Social Protection, Capitalist Production: The Bismarckian Welfare State in the German Political Economy, 1880–2015
Social Protection, Capitalist Production provides a thorough analysis of the genealogy and the functional logic of German capitalism over the last 130 years. It addresses several puzzles of the existing literature, in particular how economic coordination proved possible and remained stable in a (big) country without prominent traits of neo-corporatism, without long government participation of social democratic parties, without centralized wage bargaining, without active economic steering by the government, under a 'monetarist' regime, and under an allegedly liberal, namely 'ordoliberal' economic policy.
The central claim of the book is that the functional equivalent was a 'conservative-continental' welfare state which provided labour and capital with the organizational resources and the infrastructure to establish and maintain long-term economic coordination. A better understanding of the German case, which can be seen as prototypical for other continental political economies as well, thus provides us also with a much better understanding of the different variants of coordinated market economies in Northern, Continental, and Southern Europe, i.e. it provides us with a more profound Comparative Political Economy-framework.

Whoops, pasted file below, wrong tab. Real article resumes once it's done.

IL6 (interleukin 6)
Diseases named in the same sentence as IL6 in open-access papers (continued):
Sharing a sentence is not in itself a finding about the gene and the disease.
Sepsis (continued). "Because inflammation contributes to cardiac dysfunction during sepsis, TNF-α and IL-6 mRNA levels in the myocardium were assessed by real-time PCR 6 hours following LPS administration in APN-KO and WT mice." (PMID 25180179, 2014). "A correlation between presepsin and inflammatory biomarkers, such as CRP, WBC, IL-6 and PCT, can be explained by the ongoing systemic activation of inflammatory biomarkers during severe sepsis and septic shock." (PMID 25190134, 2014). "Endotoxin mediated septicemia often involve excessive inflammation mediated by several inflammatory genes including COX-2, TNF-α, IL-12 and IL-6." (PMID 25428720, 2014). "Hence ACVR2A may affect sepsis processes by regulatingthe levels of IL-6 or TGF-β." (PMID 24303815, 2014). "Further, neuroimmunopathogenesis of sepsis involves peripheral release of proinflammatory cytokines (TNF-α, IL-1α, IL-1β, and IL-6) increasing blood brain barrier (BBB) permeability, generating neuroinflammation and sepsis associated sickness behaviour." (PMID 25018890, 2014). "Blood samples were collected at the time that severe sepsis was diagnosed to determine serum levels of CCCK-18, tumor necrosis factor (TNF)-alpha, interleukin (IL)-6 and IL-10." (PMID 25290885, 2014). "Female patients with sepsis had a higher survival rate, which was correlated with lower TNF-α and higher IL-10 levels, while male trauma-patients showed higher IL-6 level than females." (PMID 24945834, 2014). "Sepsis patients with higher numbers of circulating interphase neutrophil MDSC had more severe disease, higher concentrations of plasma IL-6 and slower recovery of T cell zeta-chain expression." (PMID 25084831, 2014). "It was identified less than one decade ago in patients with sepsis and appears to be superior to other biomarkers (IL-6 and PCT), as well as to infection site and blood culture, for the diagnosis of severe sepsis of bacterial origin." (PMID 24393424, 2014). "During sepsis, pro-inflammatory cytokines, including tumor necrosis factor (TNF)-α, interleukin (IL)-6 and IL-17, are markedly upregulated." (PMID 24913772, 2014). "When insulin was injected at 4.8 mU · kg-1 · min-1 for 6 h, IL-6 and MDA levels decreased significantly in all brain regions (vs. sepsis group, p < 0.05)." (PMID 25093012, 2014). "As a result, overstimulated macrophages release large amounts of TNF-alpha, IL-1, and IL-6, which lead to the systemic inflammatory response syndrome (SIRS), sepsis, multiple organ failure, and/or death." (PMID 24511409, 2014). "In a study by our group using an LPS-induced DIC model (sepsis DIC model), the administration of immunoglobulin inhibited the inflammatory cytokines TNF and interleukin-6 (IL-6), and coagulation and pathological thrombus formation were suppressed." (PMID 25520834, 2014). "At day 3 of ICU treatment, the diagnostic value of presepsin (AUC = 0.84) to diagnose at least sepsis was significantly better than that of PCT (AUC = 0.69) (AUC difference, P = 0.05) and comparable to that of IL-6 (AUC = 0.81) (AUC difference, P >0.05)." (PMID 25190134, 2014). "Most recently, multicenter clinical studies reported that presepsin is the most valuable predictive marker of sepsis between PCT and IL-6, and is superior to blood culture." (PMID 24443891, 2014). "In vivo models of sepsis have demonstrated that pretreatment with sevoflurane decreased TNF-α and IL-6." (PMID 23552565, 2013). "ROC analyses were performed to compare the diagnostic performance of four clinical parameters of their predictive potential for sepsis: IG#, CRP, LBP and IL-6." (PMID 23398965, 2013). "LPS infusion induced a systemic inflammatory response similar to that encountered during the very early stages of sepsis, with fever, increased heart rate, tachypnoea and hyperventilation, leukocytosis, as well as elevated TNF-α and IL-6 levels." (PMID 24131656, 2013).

This has important implications for contemporary debates on Germany's role within international trade, and especially on her role within Europe and especially within the Euro-zone and its crisis. Much of the current debate, so the book claims, is based on an incomplete account of the functional logic of Modell Deutschland.
1 The Political Construction of a Coordinated Political Economy
2 Social Insurance and the Origins of the German Political Economy
3 Modell Deutschland as an Interdenominational Compromise
4 Work and Welfare as Strategic Complements in Germany's Postwar Economic Order
5 Pathological Adjustment, Structural Change and the Welfare State: Modell Deutschland after the Golden Age
6 International Complementarities of National Capitalism